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Legal Information: Nevada

Restraining Orders

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Updated: 
July 14, 2020

What types of orders are there? How long do they last?

There are two types of orders in Nevada:

A temporary order for protection is an order that can be granted based on your testimony or any evidence you present to the court in your application for a temporary or extended order for protection. If a judge finds that the abuser committed an act of domestic violence or there was a threat of domestic violence, the judge should grant you a temporary order without considering any other factor. The judge must make a decision within one judicial day of receiving your application. A temporary order can last up to 45 days or until your hearing for the extended order. If law enforcement is unable to serve the respondent within the 45 days before your hearing or if there is evidence that the respondent is hiding to avoid being served, the judge can postpone the hearing for 90 days and then for another 90 days, if necessary.1

Note: There can be a different way to get a temporary order rather than going to court to file it. If the abuser was arrested for domestic violence, you may be able to communicate with a judge by phone to request the order while the abuser is in police custody/jail. The judge can then issue an order and send it to where the abuser is in custody so that s/he can be served. The court would then mail you a copy of the order and have it filed in court within one business day. A judge should be available 24 hours/day, 7 days/week in counties whose population is 52,000 or more; in a county with less than 52,000 people, it is optional (not mandatory) for the county to make judges available 24 hours per day.2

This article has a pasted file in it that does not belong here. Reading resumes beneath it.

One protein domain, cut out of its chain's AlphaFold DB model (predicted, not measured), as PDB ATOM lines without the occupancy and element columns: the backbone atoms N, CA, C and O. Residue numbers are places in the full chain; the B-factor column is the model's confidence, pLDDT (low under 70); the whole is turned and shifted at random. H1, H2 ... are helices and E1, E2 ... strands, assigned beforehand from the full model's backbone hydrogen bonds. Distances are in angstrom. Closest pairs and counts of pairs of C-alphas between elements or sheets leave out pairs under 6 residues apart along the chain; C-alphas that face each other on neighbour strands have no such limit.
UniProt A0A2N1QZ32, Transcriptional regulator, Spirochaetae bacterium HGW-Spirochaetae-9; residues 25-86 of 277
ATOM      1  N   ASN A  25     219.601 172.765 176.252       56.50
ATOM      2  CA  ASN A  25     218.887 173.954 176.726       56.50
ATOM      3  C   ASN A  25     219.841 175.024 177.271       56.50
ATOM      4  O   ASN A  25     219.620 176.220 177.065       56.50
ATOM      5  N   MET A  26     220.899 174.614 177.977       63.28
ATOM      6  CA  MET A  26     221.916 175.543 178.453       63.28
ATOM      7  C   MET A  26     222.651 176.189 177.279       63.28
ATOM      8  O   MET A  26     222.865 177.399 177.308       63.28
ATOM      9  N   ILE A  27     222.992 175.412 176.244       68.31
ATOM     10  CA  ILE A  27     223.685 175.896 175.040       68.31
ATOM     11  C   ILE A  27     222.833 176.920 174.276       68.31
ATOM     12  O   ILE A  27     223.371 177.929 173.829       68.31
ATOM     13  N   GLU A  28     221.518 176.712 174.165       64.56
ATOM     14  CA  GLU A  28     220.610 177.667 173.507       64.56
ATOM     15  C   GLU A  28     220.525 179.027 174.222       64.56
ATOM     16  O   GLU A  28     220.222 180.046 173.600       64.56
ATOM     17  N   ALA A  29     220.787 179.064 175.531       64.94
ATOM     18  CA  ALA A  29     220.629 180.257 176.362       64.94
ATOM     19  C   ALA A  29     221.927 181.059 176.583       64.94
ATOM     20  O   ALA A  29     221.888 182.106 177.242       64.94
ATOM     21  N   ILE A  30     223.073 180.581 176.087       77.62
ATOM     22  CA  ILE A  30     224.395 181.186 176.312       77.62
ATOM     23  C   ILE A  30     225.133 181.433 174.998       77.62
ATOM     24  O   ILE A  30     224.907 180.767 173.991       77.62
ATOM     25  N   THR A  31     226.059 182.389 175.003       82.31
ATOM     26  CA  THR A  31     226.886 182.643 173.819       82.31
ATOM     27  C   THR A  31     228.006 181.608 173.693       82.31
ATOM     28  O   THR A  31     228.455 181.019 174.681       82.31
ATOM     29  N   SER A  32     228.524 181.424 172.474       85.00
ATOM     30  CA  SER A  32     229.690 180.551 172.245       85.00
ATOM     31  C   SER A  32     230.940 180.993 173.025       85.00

An extended order for protection is awarded by a judge only after a hearing in which you and the abuser each have an opportunity to present evidence and tell your different sides of the story.3 An extended order lasts for up to two years.4 The expiration date should be on the first page of the order. Note: In Clark County, if there is divorce or custody case already pending, many of the domestic violence commissioners will only extend the order for protection to 60 days and not for the whole year.5

1 N.R.S. §§ 33.020(1)-(7); 33.080(1)
2 N.R.S. § 33.020(8)-(10)
3 N.R.S. § 33.020(4)
4 N.R.S. § 33.080(3)
5 Local Rule for the 8th District in Clark County, EDCR 5.22(k)